Can your really differentiate your architectural, engineering or construction business/practice?

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Mel Lester in has raised a powerful question in his blog posting: “Is Differentiation Really Worth Pursuing?”

He makes the point that many AEC marketers try to apply “differentiation” as a marketing ploy, and it rarely works, because the purported differentiation is meaningless and doesn’t reflect anything credible and meaningful.

Differentiation is a popular business topic. And an elusive goal for professional service firms. Many firms have invested substantial amounts of time and money in the pursuit of differentiation, but arguably few have achieved success. Indeed, some experts are skeptical that differentiation in professional services is realistic.

Lester quotes consultant Mike Schultz as writing in “The Myth of Differentiation:

“Much as firms might hear otherwise, being different isn’t much of a factor in winning or keeping clients. Often, the ‘we’re different’ message affects them negatively.” He mentions performing a quick Google search on the phrase “unique consulting firm.” It yielded almost 4,000 web pages. For this reason, claims of distinction are understandably dismissed by most clients.

Bruce Marcus is another skeptic, Lester observes.

He writes, “Professional service marketers talk of differentiation, which, frankly, is baying at the moon…differentiation is overrated, and is perhaps, like branding, a myth.” He questions the ability of professional service firms to claim distinction given the nature of the business. “You can’t say, ‘Our firm gets better mileage’ [an objective differentiator]. But neither can you say, ‘We do better audits.’ Or, ‘We write better briefs’ [meaningless subjective claims].” Few professional firms can offer evidence to support their differentiating messages.

Lester quotes Suzanne Lowe as saying: “The reality is that when it comes to differentiation, the more complex and organizationally deep the differentiation strategy is, the more competitively potent it is.”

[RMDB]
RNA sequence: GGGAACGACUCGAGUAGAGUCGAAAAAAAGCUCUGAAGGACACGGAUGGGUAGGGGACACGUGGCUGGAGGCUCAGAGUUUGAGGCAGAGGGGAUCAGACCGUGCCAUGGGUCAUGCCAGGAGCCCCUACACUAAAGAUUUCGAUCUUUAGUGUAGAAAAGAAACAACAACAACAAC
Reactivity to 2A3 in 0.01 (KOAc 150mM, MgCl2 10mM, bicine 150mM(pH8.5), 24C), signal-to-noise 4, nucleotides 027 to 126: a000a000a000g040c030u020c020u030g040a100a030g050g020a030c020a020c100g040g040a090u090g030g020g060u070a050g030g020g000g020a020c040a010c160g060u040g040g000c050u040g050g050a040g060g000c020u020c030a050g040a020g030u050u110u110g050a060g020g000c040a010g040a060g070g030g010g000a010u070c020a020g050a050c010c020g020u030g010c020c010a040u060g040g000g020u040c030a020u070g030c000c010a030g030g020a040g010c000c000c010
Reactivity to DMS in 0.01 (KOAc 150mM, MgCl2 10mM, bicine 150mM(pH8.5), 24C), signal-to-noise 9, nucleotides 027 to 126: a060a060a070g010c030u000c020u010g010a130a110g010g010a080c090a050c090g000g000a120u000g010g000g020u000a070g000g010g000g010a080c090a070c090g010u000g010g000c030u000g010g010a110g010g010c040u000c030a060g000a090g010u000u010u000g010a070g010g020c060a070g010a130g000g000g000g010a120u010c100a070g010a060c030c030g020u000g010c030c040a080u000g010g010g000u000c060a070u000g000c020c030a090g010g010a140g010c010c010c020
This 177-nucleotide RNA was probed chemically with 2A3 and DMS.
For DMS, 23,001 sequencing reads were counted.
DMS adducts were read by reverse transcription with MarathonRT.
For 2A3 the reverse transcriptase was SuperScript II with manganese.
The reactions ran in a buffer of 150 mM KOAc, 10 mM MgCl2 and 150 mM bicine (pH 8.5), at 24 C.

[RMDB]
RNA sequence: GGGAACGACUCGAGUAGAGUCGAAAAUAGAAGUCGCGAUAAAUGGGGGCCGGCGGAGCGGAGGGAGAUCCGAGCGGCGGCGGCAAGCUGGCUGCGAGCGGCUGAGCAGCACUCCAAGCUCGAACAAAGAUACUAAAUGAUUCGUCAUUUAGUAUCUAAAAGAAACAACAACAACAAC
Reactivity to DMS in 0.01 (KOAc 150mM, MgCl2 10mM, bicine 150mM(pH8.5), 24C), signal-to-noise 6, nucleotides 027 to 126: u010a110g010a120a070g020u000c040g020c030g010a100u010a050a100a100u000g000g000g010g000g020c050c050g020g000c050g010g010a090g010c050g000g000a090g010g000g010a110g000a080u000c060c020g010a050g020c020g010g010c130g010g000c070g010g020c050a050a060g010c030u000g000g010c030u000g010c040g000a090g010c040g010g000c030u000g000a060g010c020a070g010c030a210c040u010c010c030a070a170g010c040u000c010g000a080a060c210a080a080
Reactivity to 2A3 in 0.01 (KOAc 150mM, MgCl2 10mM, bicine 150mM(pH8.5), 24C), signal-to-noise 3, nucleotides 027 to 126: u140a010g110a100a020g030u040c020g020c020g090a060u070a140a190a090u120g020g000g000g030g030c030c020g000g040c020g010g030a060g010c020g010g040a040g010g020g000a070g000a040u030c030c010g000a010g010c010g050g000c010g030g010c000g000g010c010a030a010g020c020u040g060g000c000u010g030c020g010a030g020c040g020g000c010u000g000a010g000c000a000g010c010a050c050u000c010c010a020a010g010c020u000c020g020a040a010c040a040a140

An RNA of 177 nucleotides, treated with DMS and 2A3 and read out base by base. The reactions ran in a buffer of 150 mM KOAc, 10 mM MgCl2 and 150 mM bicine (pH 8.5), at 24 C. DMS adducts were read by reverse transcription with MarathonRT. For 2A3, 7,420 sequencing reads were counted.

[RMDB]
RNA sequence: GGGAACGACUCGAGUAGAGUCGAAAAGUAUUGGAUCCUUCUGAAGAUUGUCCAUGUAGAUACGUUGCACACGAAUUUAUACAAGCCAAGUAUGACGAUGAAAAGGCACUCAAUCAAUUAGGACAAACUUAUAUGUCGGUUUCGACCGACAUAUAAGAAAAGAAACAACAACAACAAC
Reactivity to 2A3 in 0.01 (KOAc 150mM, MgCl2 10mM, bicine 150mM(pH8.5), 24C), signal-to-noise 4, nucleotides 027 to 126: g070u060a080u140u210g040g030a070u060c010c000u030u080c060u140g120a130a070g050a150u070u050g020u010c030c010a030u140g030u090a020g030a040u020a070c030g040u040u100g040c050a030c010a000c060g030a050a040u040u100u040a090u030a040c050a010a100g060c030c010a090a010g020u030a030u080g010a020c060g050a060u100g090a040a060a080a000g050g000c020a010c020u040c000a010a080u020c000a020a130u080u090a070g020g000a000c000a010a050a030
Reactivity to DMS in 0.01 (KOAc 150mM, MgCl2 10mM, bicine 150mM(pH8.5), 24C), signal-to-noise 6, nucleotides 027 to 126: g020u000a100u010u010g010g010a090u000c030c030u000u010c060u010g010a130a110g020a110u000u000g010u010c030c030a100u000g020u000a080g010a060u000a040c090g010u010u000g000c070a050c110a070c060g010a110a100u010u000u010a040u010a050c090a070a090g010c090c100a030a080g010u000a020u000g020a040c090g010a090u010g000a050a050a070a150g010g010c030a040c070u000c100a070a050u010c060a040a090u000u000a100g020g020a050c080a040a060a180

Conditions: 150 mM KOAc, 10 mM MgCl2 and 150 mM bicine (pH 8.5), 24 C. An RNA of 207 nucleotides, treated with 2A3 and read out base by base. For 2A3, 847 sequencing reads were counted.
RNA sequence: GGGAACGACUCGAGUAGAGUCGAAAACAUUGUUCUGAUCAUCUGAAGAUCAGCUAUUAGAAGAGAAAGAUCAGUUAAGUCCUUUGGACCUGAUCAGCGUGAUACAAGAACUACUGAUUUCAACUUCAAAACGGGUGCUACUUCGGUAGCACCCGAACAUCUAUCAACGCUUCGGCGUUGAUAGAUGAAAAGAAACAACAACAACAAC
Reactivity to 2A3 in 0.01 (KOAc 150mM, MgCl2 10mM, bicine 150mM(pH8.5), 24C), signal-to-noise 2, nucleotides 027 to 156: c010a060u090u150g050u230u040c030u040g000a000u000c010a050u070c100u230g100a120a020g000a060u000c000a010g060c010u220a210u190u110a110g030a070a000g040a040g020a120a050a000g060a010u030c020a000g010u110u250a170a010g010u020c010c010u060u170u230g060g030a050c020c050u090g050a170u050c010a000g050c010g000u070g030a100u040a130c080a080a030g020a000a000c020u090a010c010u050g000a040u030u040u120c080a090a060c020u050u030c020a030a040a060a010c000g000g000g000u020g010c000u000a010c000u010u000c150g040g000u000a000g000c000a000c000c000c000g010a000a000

“Few firms have the management fortitude to create a truly distinctive company,” Lester writes. “It’s hard work. It has to be. If differentiation was easy, then everyone would be doing it and succeeding. Which means, of course, they wouldn’t ultimately be successful at it because all their competitors would be doing it too.” 

He suggests the best way for AEC practices is to think in terms of relationships rather than the “marketing position” priority.  In other words, instead of trying to define yourself by some sort of gimmicky “focus”, simply deliver a truly exceptional (and I don’t mean the phoney marketing ‘exceptional’) client service experience so that your relationships and client connections are stronger and deeper than ever.

You can also focus on value creation, especially in business development and “connecting your work to delivering business results.”

A third framework for effective differentiation is achieving a true reputation as a thought leader within your sector/market/community. You can’t do this without the substance behind the words, however. Saying you are a “thought leader” won’t work. You really need the leading-edge ideas that are valuable to your potential client. Your task in this situation is to share these ideas in the right places — in front of your current and potential clients who will appreciate their value.

Differentiation, then, becomes an exercise in truly achieving your exceptionally great status — and that is something your marketing department can help achieve, but cannot do for you.

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